“Do you know there is a tree that smells exactly like Rooibos Tea? These are the kinds of things you discover when you travel with visually impaired travellers through the Kruger National Park.”
Sertorio Mshotholo, owner Ntwanano Safaris, explains that interacting with the blind has made him realise that “although I have eyes, I do not always see what is around me”.
Ntwanano Safaris was the runner-up winner in the highly successful Jurni Gem Competition. The company received just short of 1 000 votes from the public in South Africa, who voted that Ntwanano Safaris was a truly exceptional and unique tourism SME.
Sertorio started Ntwanano Safaris in 2000. “I love to interact with people and be out in nature,” he says. “That is why I decided to launch my tourism business together with my wife Marlene.”
It wasn’t easy to break into this highly competitive tourism market around the Kruger National Park. However, in 2003, Sertorio discovered a niche market about which he was genuinely passionate. He started developing specialised tours for the visually impaired and blind travellers.
Sertorio explains he grew up in the more impoverished neighbourhoods of Soweto. He often saw how people with disabilities, especially the mentally ill, were isolated, abused and rejected. Sertorio decided he wanted to make a difference for the people he had seen struggling. He started incorporating accessible tours in his business and dedicated a particular focus on people who are blind and visually impaired as well as people who are deaf. He takes all his travellers on a journey to explore the senses of touch, taste, smell, hearing and spatial awareness.
As part of the company’s social-economic upliftment initiative, Sertorio recruited two highly proficient sign language interpreters from neighbouring communities to help with hearing impaired guests
Says Sertorio: “In Xitsonga language, which is one of South Africa’s 11 official languages, the word “NTWANANO” means “Unity or Togetherness”. We aim to bring people from all walks of life together to experience Africa’s rich cultural heritage.”
We sat down with Sertorio to chat about his business and his love for tourism:
What challenges did you encounter when you started your business in tourism?
It was quite challenging to find the funds to start a business. Even further down the line, lack of funds to participate in trade shows is an obstacle. Trade shows are crucial to growing your business, but they are expensive. You need to take into consideration the cost of travel, accommodation, securing a stand, and producing marketing collaterals, among others. On this note, it is important to mention that South African Tourism and the Mpumalanga Tourism and Parks and Agency, have over the years, supported our company to access marketing platforms both domestic and international.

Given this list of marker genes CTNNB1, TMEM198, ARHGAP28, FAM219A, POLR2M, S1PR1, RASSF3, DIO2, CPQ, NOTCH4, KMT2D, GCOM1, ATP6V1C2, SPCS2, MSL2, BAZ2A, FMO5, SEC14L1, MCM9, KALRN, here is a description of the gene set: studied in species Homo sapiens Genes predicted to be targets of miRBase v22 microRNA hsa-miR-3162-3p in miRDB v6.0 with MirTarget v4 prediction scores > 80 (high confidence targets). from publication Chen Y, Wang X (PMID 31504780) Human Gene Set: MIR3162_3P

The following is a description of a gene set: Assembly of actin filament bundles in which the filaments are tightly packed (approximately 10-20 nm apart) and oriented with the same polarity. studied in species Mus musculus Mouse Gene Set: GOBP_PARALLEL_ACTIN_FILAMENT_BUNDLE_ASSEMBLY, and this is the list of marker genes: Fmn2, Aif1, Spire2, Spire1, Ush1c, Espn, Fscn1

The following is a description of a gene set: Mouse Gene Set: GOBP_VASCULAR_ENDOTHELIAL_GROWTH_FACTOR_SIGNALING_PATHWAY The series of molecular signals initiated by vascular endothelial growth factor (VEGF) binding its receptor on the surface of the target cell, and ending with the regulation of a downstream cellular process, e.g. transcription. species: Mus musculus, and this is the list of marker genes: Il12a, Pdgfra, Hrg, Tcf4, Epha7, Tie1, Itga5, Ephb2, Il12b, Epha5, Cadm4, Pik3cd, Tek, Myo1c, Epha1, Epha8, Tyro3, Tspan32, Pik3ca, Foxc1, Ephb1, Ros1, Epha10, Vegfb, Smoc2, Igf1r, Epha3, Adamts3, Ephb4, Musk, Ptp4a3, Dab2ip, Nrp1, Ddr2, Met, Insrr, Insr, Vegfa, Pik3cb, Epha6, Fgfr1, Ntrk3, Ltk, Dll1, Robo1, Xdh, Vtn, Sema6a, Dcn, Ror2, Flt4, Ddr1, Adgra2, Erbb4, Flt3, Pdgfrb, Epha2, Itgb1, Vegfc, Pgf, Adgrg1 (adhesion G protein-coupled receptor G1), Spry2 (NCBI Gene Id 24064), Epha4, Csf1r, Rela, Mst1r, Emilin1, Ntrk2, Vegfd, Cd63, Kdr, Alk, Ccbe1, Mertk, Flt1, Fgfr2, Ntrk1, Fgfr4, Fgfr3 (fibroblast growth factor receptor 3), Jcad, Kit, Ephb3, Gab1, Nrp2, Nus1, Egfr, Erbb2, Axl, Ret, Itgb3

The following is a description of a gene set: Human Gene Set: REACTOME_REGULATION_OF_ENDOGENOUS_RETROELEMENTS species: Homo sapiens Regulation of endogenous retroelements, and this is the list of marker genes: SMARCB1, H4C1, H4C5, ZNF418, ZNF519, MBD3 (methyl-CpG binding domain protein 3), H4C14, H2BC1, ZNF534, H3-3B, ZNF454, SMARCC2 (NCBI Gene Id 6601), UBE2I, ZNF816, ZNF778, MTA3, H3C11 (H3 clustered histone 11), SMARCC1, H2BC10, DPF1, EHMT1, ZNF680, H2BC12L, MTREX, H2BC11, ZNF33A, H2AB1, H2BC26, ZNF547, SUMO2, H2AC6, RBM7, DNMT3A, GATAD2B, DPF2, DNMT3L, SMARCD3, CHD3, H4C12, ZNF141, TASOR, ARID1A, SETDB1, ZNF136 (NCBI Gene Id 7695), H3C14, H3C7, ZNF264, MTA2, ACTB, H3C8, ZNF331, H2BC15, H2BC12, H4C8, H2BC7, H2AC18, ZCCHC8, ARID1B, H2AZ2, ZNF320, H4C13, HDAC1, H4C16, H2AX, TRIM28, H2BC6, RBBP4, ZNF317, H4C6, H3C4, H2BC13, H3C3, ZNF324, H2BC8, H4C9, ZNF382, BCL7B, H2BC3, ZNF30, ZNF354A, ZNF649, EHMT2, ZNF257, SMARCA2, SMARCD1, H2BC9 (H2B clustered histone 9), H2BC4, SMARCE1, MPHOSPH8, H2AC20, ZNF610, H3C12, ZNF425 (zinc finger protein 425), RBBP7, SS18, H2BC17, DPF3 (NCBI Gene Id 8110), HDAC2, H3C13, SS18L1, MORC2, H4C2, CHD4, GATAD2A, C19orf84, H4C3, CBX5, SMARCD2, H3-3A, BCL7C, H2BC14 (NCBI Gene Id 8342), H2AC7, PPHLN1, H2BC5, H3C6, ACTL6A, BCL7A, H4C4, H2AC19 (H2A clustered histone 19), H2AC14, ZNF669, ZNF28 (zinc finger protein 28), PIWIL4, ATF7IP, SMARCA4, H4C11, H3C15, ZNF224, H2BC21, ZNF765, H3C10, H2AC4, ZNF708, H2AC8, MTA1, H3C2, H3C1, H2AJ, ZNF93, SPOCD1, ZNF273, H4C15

Another challenge is that it is hard for emerging entrepreneurs to access a tourism market that is dominated by big tourism operators.
What is some of the advice you would like to share with starting tour operators in the region?
My top advice is to be hands-on and available for the business at all time.
It’s also essential to master all business skills from human resource management to financial discipline and to understand the rigours of information technology.
A few more tips are:
Know the laws that govern the industry and be ready to abide by them. Remember that short cuts can be detrimental to your business.
Never try to be a jack-of-all-trades. Seek specialist support and focus on managing the business.
Be part of industry associations.
What is the one thing you wish you had known when you started this business? Would you do anything differently?
I wish I had learnt the skills on how to run business in general.
How important is technology to build and promote your tourism business?
It is imperative. There is very little that one can do without mastering technology. You need technology for communicating timely with potential clients and for marketing your business.
What do you love the most about South Africa and your region?
The people. South Africans are very welcoming.
In my region, I love the diverse tourism offerings Mpumalanga offers.
Jurni Gem winners such as Micro-Adventure Tours and Ntwanano Safaris embody what South Africa’s tourism industry is about: passionate people connecting their region and culture with travellers from across the world. These are the words of Jurni CEO Dr Nomvuselelo Songelwa.
“The Jurni platforms, including a new SME booking tool and a new Visitor App & Information Portal, will put Jurni Gems like Micro-Adventure Tours and Ntwanano Tours & Travel on the tourism map. These solutions will make it easier for travellers around the world to connect with our proudly South African hidden tourism gems.”